Mac wrote recently about making basil ice cream, which I’ll bet was delicious, because now I have tasted garlic ice cream and lived to tell about it. I had some homemade garlic ice cream last week at a friend’s house. Garlic was the only flavoring; the other ingredients were the standard eggs, milk, cream, sugar... something like that; I’ve never made ice cream. If garlic works, then basil must be heavenly. Of the flavor, she writes, “it’s sweet with a light basil note to it.” That’s how the garlic ice cream tasted—mostly sweet and creamy with a subtle edge that was unmistakably garlic. It was surprisingly well-balanced if you can ever balance sugar and garlic, but then I like garlic a lot. I think what would really make my head spin around, though, is cilantro ice cream, if there is such a thing. Cilantro is one of my favorite flavors ever.


All I could find was lime-cilantro sorbet, which would probably be less creamy and tarter (but it seems like the flavors would blend well and refreshingly, no?). Anyhoo, here it is: Cilantro-Lime Sorbet

I was treated to dinner a couple years ago at a bistro in north Jersey called the Garlic Rose.

Excellent Italian fare. Everything comes with a Garlic clove, and they even have garlic ice cream. It wasn't horrible, but comparing other flavors to it isn't exactly setting the bar very high either.

August 8, 2006

Mere Leopard

Yesterday, Steve Jobs previewed Apple’s newest mere cat, Leopard, an OS update due out in Spring, 2007. Even though I didn’t actually watch the keynote, but only followed it via Engadget’s phenomenal coverage (how do they do that?), it seemed like an exciting presentation. “Seemed” only because it looks like Leopard isn’t going to change my life except maybe for Spaces. I don’t know why it’s taken this long to offer virtual desktops. Am I wrong, but doesn’t every flavor of *nix have this feature already? If Apple could build Fast User Switching, I wonder why virtual desktops have been missing in action for so long.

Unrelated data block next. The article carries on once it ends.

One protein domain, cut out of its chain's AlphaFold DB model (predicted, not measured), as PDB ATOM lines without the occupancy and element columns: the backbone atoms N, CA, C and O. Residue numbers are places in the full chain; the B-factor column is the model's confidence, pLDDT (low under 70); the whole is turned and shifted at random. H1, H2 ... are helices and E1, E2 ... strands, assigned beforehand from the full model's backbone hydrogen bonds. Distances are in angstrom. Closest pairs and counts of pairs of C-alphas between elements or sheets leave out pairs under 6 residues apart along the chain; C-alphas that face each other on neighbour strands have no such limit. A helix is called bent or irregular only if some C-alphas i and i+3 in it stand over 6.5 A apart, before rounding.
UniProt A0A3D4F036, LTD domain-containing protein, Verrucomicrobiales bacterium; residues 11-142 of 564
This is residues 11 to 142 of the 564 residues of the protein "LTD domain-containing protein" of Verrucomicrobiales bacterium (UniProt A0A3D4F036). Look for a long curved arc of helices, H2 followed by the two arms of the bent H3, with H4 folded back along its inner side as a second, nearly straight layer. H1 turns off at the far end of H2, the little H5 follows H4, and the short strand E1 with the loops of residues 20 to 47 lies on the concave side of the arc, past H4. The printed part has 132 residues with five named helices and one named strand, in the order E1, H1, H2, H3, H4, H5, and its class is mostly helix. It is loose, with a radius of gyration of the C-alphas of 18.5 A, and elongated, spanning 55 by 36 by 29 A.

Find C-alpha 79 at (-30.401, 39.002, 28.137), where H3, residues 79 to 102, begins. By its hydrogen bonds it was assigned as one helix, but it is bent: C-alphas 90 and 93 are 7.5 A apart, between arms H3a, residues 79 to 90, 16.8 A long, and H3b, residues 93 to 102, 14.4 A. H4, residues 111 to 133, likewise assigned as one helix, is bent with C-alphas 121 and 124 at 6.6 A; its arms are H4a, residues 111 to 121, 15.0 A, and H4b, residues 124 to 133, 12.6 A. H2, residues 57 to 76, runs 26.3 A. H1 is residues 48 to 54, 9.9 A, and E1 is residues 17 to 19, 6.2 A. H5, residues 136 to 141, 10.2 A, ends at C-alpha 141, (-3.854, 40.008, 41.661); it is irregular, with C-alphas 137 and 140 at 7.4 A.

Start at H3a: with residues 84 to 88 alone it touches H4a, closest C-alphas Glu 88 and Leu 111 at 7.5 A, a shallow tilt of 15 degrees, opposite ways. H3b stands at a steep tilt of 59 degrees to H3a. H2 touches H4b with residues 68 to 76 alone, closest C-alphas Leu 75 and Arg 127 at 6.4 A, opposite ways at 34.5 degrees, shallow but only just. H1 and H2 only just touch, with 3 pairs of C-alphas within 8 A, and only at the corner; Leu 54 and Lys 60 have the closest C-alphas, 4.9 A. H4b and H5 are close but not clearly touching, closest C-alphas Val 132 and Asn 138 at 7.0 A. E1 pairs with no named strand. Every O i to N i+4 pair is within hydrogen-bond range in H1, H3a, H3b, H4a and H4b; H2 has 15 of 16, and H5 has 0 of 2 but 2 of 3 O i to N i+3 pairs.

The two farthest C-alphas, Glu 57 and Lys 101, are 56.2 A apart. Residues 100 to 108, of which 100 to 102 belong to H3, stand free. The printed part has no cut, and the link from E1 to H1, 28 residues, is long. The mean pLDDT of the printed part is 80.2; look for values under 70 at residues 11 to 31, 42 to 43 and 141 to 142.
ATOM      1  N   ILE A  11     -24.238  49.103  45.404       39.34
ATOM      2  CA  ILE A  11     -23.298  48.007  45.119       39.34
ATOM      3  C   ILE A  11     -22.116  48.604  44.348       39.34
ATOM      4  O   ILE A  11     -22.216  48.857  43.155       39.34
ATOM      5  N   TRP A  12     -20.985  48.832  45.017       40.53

Spotlight, the search utility I love to hate, will be enhanced, but I didn’t see any sign that I’ll be any happier with it. I just want something that can find files, like every other version of Find since the beginning of time, and Spotlight can’t do this reliably. To that end, I compared some utilities recently that actually do find files by name. Two I tried are EasyFind (which is free), and FileBuddy ($39.95). Both have to perform a directory scan for every search so they are slow, but FileBuddy was almost twice as fast. FileBuddy also offers a ton of file-management features. Utilities that use a database are much faster, naturally. HoudahSpot wraps a GUI around the Spotlight API and uses Spotlight’s index to find by filename, so it can work only as well as Spotlight itself. Since in my experience, Spotlight can’t be trusted, neither can HoudahSpot. For now, I’ll be using the command-line utility locate. It is also lightning fast and, more importantly, reliable, although I had to update its database manually.